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Present: Hutchinson C.J. and Grenier J.Jan. e, 1911
GOONATTLLEKE v. JAYASEKERA et al.
385—C. R. Galle, 6,074.
Mortgage of immovables—Subsequent acquisition of title by mortgagor—
Mortgage to another person after acquisition of title—Land pur-chased by prior mortgagee at Fiscal's sale—Third mortgage beforeFiscal’s conveyance to prior mortgagee by owner, to pay off puisne .mortgagee's tlecree—Legal subrogation—Priority.-
A, who acquired, title to a land in December, 1903, speciallymortgaged it to B in April, 1903. In May, 1904. A mortgaged the■ same land to C. In April, 1905, B obtained a mortgage decreeon his bond, and at the Fiscal’s sale bought the land in December,
1905, and obtained a Fiscal’s transfer in December, 1906. InMarch, 1906, A, in order to pay off C, who had obtained a mortgagedecree against him, mortgaged the land to D. In November, 1906.
D sued A on his bond and bought the land himself. In an actionfur declaration of title by B against D, held that B had a superiortitle.
Grenier J.—Under the Roman-Dutch Law a person may mort-gage property of which he is not the owner at the date of themortgage, whether that property consists of movables or immov-ables. When such a mortgage is effected, the first mortgage ispreferential to any subsequent mortgage after the mortgagor hadacquired ownership.
THE facts are set out by Hutchinson C.J. in his judgment asfollows :—
This is an action for declaration of title to land. The plaintiffclaims under a Fiscal’s conveyance to him on a sale of the mortgagor’sinterest under a mortgage decree ; the first defendant claims undera Fiscal’s conveyance to him on sale under another mortgage decree ;the other defendants are lessees under the first. On April 8, 1903,H.W. Disanayake purported to mortgage the land to the plaintiff ;the deed was registered on April 20, 1903. Disanayake had notitle then, but he acquired title to the land in December, 1903.March 1,19C4, Disanayake mortgaged the same land to Gunasekera;the deed, which contains no reference to the prior mortgage, wasregistered on November 3, 1904. April 20, 1905, the plaintiff, inan action on .his bond against the mortgagor, obtained a mortgagedecree. December 14, 1905, the land was sold in execution underthat decree and was bought by the plaintiff, who obtained a Fiscal’stransfer December 11, 1906, registered December 14, 1906. March30,1906, Disanayake, in order to pay off Gunasekera, who obtained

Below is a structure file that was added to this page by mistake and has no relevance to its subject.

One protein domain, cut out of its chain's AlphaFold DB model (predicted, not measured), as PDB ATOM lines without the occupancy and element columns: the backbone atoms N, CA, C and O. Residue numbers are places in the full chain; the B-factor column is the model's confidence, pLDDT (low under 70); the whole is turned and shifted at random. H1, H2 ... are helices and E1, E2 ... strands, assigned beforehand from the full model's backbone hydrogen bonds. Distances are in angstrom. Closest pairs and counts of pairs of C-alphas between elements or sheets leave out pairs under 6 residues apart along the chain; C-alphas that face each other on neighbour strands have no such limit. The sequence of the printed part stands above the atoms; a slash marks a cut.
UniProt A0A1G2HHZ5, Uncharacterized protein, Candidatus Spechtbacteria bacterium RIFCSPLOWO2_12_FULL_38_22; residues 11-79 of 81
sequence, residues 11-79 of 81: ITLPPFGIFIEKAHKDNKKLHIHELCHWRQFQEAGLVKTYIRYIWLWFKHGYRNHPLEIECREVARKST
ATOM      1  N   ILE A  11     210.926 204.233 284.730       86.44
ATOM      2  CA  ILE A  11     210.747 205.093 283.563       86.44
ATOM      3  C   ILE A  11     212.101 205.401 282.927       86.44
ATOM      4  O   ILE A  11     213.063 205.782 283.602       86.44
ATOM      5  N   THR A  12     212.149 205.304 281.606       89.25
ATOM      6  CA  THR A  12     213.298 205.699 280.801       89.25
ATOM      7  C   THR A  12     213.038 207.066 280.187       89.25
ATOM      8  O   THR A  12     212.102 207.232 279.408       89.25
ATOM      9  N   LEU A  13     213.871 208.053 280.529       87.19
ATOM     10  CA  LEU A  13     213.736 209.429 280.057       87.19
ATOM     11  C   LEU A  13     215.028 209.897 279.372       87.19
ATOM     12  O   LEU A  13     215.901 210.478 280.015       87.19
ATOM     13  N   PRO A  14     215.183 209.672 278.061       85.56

10J. X, A #3848 (11’49)
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Jan. e, mi a mortgage decree against him, mortgaged the land to the firstGoonaUUeke defendant. November 13, 1906, the first defendant sued Disa-v.Jayasekera nayake on his bond ; he obtained a mortgaged decree, under whichthe land was sold in execution and bought by him, and he dulyobtained a Fiscal’s transfer. The Commissioner of Requests heldthat the plaintiff had priority, and gave judgment for him.
The defendants appealed.
The case first came on for argument before Wood Renton J., whoreserved it for argument before a Bench of two Judges.
A. St. V. Jayewardene, for the defendants, appellants.—Thelearned Judge is wrong in holding that the title acquired by Disa-nayake in December 1903, accrued to the benefit of the plaintiff,whose mortgage was executed in April, 1903. Voet says (20, 3, 6)that where a person* specially mortgages another’s immovables ashis own and afterwards acquires title to the same, they are onlybound to the creditor by the tie of mortgage in so far as futureproperty has also been included in a clause of general hypothec, andif the mortgagor after having acquired the ownership speciallymortgage the immovables to another, the latter creditor would bepreferent. By Ordinance No. 7 of 1871 general conventionalmortgages have been abolished, so that by our law a mortgage bya person of another’s property c eates no charge at all over it. Theprinciple that the subsequent acquisition of title relates backto render a previous mortgage valid applies only to movables,[Grenier J., referred counsel to Voet 20, 4, 31 ; Berwick 424.] Theprinciple there laid down is the principle of the Roman Law. Voetstates what the Roman-Dutch Law is in 20, 3, 6, for he begins thesection with the words “ by our usages.” Don Carolis v. Jamis1 isan authority in favour of the appellant.
If the title acquired by Disanayake in December, 1903, does notaccrue to the benefit of the plaintiff, it follows that what plaintiffbought at the Fiscal’s sale under his writ was the land subject to themortgage in favour of Gunasekera. The land was mortgaged tofirst defendant for the purpose of paying off the mortgage decreein favour of Gunasekera ; the mortgage bond in favour of firstdefendant was executed before plaintiff obtained a Fiscal’s transfer,and therefore before Disanayake was divested of his title. Therebeing no proof of the registration of the seizure under plaintiff’swrit, the mortgage in favour of first defendant is valid as againstplaintiff.
The first defendant is entitled to stand in Gunasekera’s place byright of legal subrogation. This right of subrogation is known tothe Roman and Roman-Dutch Law. (Voet 20,4,34, 35 ; Digest 20,5, 1, 5.) Our law on the point is similar to the Roman Law anddifferent from the Roman-Dutch Law (see Jayawardene's Mortgage,1 (1909) 1 Cur. L. R. 224.